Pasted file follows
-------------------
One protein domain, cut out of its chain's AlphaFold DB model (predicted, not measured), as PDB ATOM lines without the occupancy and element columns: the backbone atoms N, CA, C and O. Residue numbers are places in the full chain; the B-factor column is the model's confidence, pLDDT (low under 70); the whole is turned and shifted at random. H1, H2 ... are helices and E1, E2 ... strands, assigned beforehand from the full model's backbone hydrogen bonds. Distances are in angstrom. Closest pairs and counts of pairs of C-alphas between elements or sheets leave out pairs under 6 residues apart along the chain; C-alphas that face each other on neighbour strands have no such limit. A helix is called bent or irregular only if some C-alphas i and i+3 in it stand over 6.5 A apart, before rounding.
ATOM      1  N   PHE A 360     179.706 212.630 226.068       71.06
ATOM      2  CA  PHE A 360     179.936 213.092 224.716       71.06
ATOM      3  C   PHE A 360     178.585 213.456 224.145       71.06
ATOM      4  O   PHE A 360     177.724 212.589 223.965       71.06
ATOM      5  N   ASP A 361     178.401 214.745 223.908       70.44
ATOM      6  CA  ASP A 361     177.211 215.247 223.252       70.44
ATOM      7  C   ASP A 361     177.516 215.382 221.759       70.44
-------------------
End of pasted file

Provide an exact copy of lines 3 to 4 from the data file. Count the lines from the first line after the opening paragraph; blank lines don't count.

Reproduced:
ATOM      3  C   PHE A 360     178.585 213.456 224.145       71.06
ATOM      4  O   PHE A 360     177.724 212.589 223.965       71.06